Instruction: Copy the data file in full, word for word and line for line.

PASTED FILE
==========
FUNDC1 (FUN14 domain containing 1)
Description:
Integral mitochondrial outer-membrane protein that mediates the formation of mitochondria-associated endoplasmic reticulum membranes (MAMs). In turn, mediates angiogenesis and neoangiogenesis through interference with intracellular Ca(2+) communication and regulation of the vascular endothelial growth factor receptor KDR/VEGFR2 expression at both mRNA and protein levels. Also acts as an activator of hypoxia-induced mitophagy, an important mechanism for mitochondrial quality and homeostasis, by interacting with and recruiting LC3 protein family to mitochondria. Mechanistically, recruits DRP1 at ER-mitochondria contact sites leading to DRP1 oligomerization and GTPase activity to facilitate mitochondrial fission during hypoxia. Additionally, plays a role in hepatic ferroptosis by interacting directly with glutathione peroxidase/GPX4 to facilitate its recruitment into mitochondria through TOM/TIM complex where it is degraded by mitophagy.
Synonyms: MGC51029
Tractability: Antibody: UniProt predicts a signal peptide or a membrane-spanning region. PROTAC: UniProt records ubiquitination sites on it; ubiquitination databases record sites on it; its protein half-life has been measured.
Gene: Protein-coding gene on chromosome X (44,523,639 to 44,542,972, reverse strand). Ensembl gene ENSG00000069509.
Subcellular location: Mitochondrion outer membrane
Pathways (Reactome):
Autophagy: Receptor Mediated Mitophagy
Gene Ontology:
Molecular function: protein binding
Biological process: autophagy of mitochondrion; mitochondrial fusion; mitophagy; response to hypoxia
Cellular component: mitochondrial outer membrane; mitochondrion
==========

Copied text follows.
FUNDC1 (FUN14 domain containing 1)
Description:
Integral mitochondrial outer-membrane protein that mediates the formation of mitochondria-associated endoplasmic reticulum membranes (MAMs). In turn, mediates angiogenesis and neoangiogenesis through interference with intracellular Ca(2+) communication and regulation of the vascular endothelial growth factor receptor KDR/VEGFR2 expression at both mRNA and protein levels. Also acts as an activator of hypoxia-induced mitophagy, an important mechanism for mitochondrial quality and homeostasis, by interacting with and recruiting LC3 protein family to mitochondria. Mechanistically, recruits DRP1 at ER-mitochondria contact sites leading to DRP1 oligomerization and GTPase activity to facilitate mitochondrial fission during hypoxia. Additionally, plays a role in hepatic ferroptosis by interacting directly with glutathione peroxidase/GPX4 to facilitate its recruitment into mitochondria through TOM/TIM complex where it is degraded by mitophagy.
Synonyms: MGC51029
Tractability: Antibody: UniProt predicts a signal peptide or a membrane-spanning region. PROTAC: UniProt records ubiquitination sites on it; ubiquitination databases record sites on it; its protein half-life has been measured.
Gene: Protein-coding gene on chromosome X (44,523,639 to 44,542,972, reverse strand). Ensembl gene ENSG00000069509.
Subcellular location: Mitochondrion outer membrane
Pathways (Reactome):
Autophagy: Receptor Mediated Mitophagy
Gene Ontology:
Molecular function: protein binding
Biological process: autophagy of mitochondrion; mitochondrial fusion; mitophagy; response to hypoxia
Cellular component: mitochondrial outer membrane; mitochondrion